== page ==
When standing, you need to use a significantly lower cadence, and so you always need to shift one or two gears higher before doing so. If 2frmMI is not shifting before his stoker stands, this may explain why their speed drops.

    With one person standing and the other seating, it can feel very odd for the seated person because the cadence and pedalling rhythm changes a lot when standing. Therefore, when I stand by myself I try to maintain a reasonably high cadence and try to keep the pedal strokes as smooth as possible so that my stoker can still pedal somewhat normally when seated.

    It sounds like there are a lot of us who need to keep working on this skill, though. Any tips as to how to do it well simultaneously would be much appreciated.
    Last edited by Chris_W; 12-07-09 at 01:03 AM.

  6. #6
    Senior Member DCwom's Avatar
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    We have experimented with standing, but haven't really found it to be comfortable. When slow climbing in granny gears on steep hills my stoker does stand from time to time while I stay seated because its easier on her legs. I definitely struggle with maneuvering when she does this because the bike is being thrown side to side at near stall speed.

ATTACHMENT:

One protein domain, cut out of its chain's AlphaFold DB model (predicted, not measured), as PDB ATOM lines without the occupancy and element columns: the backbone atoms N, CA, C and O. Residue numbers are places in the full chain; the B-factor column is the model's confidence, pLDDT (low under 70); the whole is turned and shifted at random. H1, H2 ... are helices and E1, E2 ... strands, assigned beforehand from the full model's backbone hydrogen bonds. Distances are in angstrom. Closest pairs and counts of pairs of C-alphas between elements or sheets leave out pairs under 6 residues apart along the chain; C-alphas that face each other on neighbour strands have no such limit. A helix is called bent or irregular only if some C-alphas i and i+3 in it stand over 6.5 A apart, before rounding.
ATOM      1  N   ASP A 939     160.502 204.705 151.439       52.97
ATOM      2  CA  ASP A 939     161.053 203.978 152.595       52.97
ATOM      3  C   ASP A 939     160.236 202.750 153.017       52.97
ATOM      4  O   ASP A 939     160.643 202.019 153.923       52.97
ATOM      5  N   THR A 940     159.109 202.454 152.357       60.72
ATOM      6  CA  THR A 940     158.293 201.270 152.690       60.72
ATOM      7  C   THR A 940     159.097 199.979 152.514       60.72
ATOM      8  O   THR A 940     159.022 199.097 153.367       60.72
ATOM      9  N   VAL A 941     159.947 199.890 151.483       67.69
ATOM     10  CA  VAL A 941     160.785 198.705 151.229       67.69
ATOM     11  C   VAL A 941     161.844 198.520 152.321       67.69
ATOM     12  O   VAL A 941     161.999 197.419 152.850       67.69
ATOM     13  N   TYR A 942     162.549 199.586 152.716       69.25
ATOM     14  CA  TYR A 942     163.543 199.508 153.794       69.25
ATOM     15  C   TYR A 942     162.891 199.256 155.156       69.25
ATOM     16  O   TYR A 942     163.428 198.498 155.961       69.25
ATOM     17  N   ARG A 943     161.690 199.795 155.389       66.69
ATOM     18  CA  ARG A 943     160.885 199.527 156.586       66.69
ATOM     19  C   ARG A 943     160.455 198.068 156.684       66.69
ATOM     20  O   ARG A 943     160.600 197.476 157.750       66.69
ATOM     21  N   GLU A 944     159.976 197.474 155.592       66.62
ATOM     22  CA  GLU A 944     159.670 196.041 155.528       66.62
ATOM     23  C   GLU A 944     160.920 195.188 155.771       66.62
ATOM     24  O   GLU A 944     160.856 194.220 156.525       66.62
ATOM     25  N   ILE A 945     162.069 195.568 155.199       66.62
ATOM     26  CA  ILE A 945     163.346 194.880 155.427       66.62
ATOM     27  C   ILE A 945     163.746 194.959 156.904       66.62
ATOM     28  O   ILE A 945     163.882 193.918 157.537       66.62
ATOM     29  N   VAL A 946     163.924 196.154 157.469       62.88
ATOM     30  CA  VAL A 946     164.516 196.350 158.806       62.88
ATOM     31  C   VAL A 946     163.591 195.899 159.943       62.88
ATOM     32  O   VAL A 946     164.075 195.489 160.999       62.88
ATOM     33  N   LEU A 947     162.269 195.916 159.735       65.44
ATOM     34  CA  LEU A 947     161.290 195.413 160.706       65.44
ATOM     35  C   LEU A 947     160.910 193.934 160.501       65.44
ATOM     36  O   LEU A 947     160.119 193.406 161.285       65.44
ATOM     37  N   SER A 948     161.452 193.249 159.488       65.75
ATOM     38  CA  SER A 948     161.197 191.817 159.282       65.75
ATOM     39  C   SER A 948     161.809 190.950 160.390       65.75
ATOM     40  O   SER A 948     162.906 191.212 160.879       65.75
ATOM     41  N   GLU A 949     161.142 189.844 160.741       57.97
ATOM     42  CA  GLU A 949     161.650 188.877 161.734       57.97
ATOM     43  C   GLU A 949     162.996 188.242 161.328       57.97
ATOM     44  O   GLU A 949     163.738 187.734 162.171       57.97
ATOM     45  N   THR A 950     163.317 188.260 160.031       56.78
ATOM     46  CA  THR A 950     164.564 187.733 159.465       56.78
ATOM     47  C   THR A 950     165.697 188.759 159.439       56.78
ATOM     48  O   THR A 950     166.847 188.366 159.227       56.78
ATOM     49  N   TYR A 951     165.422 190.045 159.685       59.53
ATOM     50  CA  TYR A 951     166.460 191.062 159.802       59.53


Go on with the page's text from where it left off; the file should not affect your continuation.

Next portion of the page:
7. #7
    Senior Member Stray8's Avatar
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    Quote Originally Posted by mickjordan View Post
    One curio of the da Vinci that I haven't fully resolved is that my stoker often claims that the resistance is not high enough when we stand together, (so she spins out) even though it seems fine to me. However, it may just be that, as she doesn't ride a single, she doesn't have a good enough standing technique.

    I'm not sure, but wouldn't the ICS of the DaVinci drivetrain essentially make her standing pedal input "spin out" if your standing pedal input grossly exceeds her input? Maybe when you're pouring on all that power, you're eliminating the "resistance" necessary for her to stand effectively on her pedals?

    For example, if you two were connected by a fixed timing chain (as on a conventional tandem), then she'd just be feathering trying to catch up to match your pedal strokes, but since the drivetrain is independent she's almost freewheeling and can't stand because her pedal output is overshadowed by yours going uphill.

    If this is so, then you'd have to adjust your pedal power down enough to more evenly match her pedal input. Otherwise with ICS, she really would be better off just letting you pull by yourself since her standing wouldn't really add anything.

    .
    Last edited by Stray8; 12-04-09 at 08:27 AM.

  8. #8
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    We stand frequently, but have two modes for it, just as we would if we were on our singles.

    There are the lower, hill-climbing stands where I might chant quietly to myself 'the bike will not tip over' with each pedal stroke. We mastered these first.

    And then the more frequently-used 'small stands' that took us a while to get a hang of. Cycling at higher speeds and higher cadence, we use these small stands to propel us over those smaller rollers or rises, where you might typically lose a smidge of momentum. We are usually both in the drops and at around 90rpm ... more of a sprint to keep moving quickly.